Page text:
A legacy at auctionPublished 12:16pm Monday, July 1, 2013
A&W founder’s vast car collection draws large crowd
Car enthusiasts came from all over to see the legacy of the late Bud Johnson and place their bids for his many rare cars.
The Bud “Rootbeer” Johnson Collection Auction began at 10 a.m. Saturday at the Mower County Fairgrounds. More than 50 cars from Bud Johnson — the late Austin resident who founded the local A&W that recently closed — and his son, Gregg, were auctioned off, along with scooters and other vehicles.
“It was a very big crowd,” said Yvette VanDerBrink, owner of VanDerBrink Auctions and organizer of the event. “The family is very happy.”
Among the auction’s highest bids were those for a 1957 fuel-injected Corvette Roadster, which went for $64,000, and a 1906 Cadillac Model M Roadster that sold for $37,500.
Dozens of attendees gathered around as the cars were auctioned off one by one, while scores more drifted between other vehicles in the collection, looking under the hoods and examining the interiors. They hopped over mud puddles from the morning’s rainfall and pointed out details to friends and family members.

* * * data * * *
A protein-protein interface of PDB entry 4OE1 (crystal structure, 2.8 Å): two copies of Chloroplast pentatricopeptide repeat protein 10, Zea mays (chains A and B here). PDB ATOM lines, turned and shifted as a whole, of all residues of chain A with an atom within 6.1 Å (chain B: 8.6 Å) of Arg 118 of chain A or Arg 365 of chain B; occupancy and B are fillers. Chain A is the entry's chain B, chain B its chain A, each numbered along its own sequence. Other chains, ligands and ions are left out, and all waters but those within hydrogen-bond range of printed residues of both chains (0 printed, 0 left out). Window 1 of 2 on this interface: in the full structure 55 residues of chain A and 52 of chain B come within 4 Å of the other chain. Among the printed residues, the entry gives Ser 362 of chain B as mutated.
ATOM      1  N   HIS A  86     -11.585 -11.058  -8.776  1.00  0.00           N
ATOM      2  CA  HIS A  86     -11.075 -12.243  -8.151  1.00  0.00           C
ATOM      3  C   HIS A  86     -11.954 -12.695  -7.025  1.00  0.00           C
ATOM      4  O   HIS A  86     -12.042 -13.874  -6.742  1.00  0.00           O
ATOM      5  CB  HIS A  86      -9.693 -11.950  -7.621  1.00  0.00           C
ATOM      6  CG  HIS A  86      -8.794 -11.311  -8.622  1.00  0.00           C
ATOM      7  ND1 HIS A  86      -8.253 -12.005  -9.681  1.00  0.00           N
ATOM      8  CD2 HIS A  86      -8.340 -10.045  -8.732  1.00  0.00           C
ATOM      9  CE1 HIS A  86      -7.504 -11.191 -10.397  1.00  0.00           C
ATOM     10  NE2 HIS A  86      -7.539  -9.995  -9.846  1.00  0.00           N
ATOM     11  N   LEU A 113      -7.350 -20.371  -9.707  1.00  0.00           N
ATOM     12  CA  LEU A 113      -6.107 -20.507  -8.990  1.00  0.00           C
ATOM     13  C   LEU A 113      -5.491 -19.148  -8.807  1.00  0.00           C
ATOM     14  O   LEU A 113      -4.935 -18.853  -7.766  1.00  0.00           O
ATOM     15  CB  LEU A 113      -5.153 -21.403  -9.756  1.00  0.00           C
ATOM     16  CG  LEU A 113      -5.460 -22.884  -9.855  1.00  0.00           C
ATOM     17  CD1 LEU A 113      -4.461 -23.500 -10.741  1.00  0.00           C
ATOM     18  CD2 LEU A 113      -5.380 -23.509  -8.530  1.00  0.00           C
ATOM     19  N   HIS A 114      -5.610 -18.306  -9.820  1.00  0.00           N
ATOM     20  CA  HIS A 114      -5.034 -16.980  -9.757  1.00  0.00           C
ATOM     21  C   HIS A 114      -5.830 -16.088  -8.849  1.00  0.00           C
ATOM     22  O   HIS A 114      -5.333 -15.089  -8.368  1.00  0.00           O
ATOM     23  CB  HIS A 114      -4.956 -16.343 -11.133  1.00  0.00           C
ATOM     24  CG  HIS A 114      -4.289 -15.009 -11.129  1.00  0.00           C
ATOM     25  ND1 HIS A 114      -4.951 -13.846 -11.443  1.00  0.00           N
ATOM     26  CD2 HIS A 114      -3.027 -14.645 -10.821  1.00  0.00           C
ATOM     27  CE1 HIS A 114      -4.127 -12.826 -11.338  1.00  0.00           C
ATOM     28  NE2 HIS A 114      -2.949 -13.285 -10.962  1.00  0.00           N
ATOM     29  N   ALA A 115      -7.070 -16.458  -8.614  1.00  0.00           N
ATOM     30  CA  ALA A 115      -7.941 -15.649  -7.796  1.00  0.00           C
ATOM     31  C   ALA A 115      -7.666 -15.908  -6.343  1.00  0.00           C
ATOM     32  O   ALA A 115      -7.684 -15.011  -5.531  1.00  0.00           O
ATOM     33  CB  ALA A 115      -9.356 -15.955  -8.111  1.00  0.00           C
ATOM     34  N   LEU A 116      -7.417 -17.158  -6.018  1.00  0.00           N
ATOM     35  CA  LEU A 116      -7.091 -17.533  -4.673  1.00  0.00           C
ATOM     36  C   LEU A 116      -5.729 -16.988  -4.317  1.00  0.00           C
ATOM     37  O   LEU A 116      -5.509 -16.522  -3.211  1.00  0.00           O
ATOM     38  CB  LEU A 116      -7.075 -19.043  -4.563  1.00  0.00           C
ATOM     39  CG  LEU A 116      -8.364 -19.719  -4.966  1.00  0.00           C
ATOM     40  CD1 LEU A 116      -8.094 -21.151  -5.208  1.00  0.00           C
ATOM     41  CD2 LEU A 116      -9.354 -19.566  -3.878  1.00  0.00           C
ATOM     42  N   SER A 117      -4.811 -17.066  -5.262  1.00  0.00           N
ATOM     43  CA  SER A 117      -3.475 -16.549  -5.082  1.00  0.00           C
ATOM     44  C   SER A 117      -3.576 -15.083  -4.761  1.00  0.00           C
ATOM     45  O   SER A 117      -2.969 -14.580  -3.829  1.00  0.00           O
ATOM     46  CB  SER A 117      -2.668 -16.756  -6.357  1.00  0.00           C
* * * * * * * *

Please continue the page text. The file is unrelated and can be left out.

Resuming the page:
El Rasmussen came from Sioux City, Iowa, to peruse the cars up close. One in particular, a 1955 Plymouth Convertible, caught his eye. On the whole, Rasmussen said the event was a good idea.
Rochester resident Garry Hall circled a black 1923 Ford Model T Coupe and studied the interior through the driver side window. Though he doesn’t collect cars, he came to the auction “just to see what kinds of cars they have.” The older-fashioned ones drew his attention.
“I kind of liked the Chryslers,” Hall said. “I appreciate the good quality of some of these old cars here.”
The auction stemmed from the Johnsons’ decision to clear out their collection.
“It just gets to be too much work to keep them all up,” Gregg said. “A few cars you drive more than the other ones.”
The event was advertised both locally and nationally, and bidders from around the world registered remotely and placed bids online. The auction was a “no reserve” event, so none of the vehicles were held.
Organizers didn’t disclose how much the auction raised. The funds go to the Johnson family.